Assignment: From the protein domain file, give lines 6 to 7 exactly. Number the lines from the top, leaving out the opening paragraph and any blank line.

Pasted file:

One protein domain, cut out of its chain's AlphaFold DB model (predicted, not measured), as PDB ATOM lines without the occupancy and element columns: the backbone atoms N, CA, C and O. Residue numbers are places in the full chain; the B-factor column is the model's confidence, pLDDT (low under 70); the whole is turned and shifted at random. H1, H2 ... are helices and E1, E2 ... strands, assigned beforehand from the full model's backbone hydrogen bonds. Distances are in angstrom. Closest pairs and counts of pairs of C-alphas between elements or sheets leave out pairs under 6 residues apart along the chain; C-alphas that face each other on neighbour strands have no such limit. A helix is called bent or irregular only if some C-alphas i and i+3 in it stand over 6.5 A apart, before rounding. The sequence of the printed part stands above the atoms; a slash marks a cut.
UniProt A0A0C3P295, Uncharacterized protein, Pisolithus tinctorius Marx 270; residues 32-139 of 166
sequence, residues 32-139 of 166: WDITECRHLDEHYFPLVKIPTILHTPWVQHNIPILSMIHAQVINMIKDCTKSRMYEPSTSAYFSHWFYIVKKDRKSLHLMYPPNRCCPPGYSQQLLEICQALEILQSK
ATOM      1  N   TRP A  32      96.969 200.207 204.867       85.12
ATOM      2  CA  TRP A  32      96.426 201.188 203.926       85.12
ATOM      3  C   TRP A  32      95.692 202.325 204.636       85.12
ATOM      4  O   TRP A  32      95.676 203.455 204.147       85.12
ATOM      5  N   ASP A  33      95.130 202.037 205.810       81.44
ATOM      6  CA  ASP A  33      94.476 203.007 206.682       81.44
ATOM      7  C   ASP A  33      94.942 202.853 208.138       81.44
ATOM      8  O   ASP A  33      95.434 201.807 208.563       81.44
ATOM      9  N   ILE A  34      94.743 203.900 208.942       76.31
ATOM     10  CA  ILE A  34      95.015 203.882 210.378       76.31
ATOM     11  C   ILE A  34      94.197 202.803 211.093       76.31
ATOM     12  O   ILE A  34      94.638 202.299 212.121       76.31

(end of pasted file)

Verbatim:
ATOM      4  O   TRP A  32      95.676 203.455 204.147       85.12
ATOM      5  N   ASP A  33      95.130 202.037 205.810       81.44